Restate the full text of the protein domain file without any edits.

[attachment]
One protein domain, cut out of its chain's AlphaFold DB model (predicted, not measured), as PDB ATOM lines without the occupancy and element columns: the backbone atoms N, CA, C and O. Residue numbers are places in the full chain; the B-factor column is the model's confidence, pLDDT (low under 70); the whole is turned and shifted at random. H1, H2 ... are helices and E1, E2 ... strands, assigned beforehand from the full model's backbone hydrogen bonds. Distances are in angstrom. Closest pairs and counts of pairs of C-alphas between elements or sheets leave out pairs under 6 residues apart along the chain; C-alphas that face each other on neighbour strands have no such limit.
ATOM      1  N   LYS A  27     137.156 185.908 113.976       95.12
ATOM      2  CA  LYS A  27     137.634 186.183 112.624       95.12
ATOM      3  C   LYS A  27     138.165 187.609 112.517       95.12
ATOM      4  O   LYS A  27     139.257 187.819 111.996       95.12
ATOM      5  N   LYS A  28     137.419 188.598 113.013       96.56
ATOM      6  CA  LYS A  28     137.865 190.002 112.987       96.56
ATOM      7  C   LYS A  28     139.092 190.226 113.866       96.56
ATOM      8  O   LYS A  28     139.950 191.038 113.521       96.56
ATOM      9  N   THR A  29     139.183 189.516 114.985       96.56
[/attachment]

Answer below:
One protein domain, cut out of its chain's AlphaFold DB model (predicted, not measured), as PDB ATOM lines without the occupancy and element columns: the backbone atoms N, CA, C and O. Residue numbers are places in the full chain; the B-factor column is the model's confidence, pLDDT (low under 70); the whole is turned and shifted at random. H1, H2 ... are helices and E1, E2 ... strands, assigned beforehand from the full model's backbone hydrogen bonds. Distances are in angstrom. Closest pairs and counts of pairs of C-alphas between elements or sheets leave out pairs under 6 residues apart along the chain; C-alphas that face each other on neighbour strands have no such limit.
ATOM      1  N   LYS A  27     137.156 185.908 113.976       95.12
ATOM      2  CA  LYS A  27     137.634 186.183 112.624       95.12
ATOM      3  C   LYS A  27     138.165 187.609 112.517       95.12
ATOM      4  O   LYS A  27     139.257 187.819 111.996       95.12
ATOM      5  N   LYS A  28     137.419 188.598 113.013       96.56
ATOM      6  CA  LYS A  28     137.865 190.002 112.987       96.56
ATOM      7  C   LYS A  28     139.092 190.226 113.866       96.56
ATOM      8  O   LYS A  28     139.950 191.038 113.521       96.56
ATOM      9  N   THR A  29     139.183 189.516 114.985       96.56